Lic # PPO 14788 / PI 21463 866.678-4408
A Division of
National Business Investigations, Inc.
Prevent Work... Lic # PPO 14788 / PI 21463 866.678-4408
A Division of
National Business Investigations, Inc.
employees ar...
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Prevent Workplace Violence

Published on: Mar 4, 2016

Transcripts - Prevent Workplace Violence

  • 1. Lic # PPO 14788 / PI 21463 866.678-4408 A Division of National Business Investigations, Inc. Prevent Workplace Violence One doesn't have to look very hard to uncover the tragedy that workplace violence has become in our country. Stories of guns and murder in the workplace frequent the national news headlines and garner considerable attention from the public. But workplace violence is more common than most might think, as there are many more acts that occur that simply don't rise to the level of breaking news. For every national story, hundreds of assaults and threats of violence occur that aren't reported but that still have a major impact on business. While it's true that workplace violence is an unfortunate reality, it's a reality that can be greatly mitigated. And for companies to have a significant role in reducing the risk of a workplace violence scenario, they must get educated on both the signs that such an event is likely to occur and what to do about it. Overt vs. Covert Threats Threats can be either overt or covert. What is the difference?  Overt — A direct threat is made, such as, "I'm going to burn this place to the ground!" While the person making this type of statement might be serious or simply blowing off steam, such a threat must always be taken seriously.  Covert — No literal threat is made, but the person might make statements such as, "I want you to know that I hold you personally responsible for my family's financial problems." While not a direct threat, this type of statement goes to illustrate the mindset of the person and should be taken just as seriously. Covert threats can often be overlooked, but they also can be an indicator of a deeper level of disturbance. Surprisingly, covert threats turn into real incidents more often than overt ones It starts with education To prevent violence in the workplace, companies can take proactive steps, beginning with education that helps employees learn what signs to look for in various scenarios. And while it's important to include HR staff and managers with direct reports, it's just as important to educate all employees, as peers will often be witness to signs that don't appear outside of coworker circles. When signs that a workplace violence event might take place are evident, it's also critical for those same employees to have a means to communicate with management so action can be taken. In this regard, it's important that a clearly established communications procedure be in place and that all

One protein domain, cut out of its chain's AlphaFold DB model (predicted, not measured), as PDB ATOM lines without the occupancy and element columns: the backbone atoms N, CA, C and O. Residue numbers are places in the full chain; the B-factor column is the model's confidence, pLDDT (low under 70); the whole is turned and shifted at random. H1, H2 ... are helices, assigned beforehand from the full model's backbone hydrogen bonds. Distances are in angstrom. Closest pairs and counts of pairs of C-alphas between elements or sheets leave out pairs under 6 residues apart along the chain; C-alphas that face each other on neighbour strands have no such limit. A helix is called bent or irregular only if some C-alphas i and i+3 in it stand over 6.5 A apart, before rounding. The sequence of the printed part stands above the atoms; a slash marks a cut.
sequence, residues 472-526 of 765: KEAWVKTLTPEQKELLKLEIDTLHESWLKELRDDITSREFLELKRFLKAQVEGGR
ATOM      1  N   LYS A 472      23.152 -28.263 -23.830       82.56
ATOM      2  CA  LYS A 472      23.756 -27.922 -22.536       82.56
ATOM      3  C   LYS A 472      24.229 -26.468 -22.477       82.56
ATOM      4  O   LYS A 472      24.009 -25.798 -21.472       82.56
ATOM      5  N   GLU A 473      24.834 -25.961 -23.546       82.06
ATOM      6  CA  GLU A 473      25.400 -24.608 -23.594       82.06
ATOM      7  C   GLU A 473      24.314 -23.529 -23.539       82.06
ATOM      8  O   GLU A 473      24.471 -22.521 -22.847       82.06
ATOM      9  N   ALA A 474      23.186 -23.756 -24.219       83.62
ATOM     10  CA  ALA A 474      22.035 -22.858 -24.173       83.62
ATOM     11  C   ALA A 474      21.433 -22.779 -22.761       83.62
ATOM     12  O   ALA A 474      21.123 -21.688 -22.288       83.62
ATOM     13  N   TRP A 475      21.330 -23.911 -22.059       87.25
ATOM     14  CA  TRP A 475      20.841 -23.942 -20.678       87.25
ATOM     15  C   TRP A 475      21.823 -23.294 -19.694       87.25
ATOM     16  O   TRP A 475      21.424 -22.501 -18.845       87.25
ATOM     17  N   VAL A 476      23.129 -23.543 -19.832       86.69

• 2. Lic # PPO 14788 / PI 21463 866.678-4408 A Division of National Business Investigations, Inc. employees are briefed on it. It's also recommended that an independent, third party anonymous tip line be established, which affords protection for those wishing to come forward. It also increases the likelihood that employees will come forward, since they'll take comfort in knowing their identity is being kept safe. Dealing with a threat If a threat is actually made in the workplace, whether it's overt or covert, the company must take action to protect its employees. Unfortunately, while law enforcement should be notified of any suspicions, police are a reactive force and are not set up to provide protection to prevent workplace violence. In this scenario, a threat evaluation must take place by a third party that has experience in such matters. And, if warranted, protective agents should be assigned to thwart any potential acts of violence. The period of engagement with protective agents depends on each case, but often the first four to five days following a threat are the most critical. And for those managers who are looking at the expense of enacting such measures, they should consider the cost of doing nothing if violence erupts. While the cost of hiring protective agents may be considerable, the cost of inaction is incalculable. Post violence Should an act of violence take place, a company will have to deal with a variety of issues, which can range from potential lawsuits, public relations issues and tumbling stock prices, to reduced morale, diminished productivity and loss of revenue. In addition to grief counselors and workplace psychologists, this is where on-site protective agents still play a critical role. One of the most important areas for employers to consider when dealing with a post-workplace violence incident is the employees’ peace of mind. Protective agents can facilitate that by their very presence, offering reassurance that a future act is unlikely. An ounce of prevention The best defense against workplace violence is prevention. And in this regard, the two key steps an employer can take in order to prevent a workplace violence scenario are 1) Educating employees and staff; and 2) Establishing a relationship with a protective agency that can be on-call and ready to respond immediately should the need arise. The potential for workplace violence is a real and serious problem. Don't take chances with the safety of your most valuable asset… your people. Michael Julian is the President of MPS Security, a division of National Business Investigations, Inc. and is a 2nd generation Private Investigator and Executive Protection Specialist with nearly three decades in the investigation and security industries. Mr. Julian formerly served as President of the California Association of Licensed Investigators and is graduate of the Executive Protection Institute. He frequently teaches and presents on investigative methods and workplace violence prevention, mitigation and reaction to corporate clients, colleges, trade schools and investigation and security associations. He can be reached at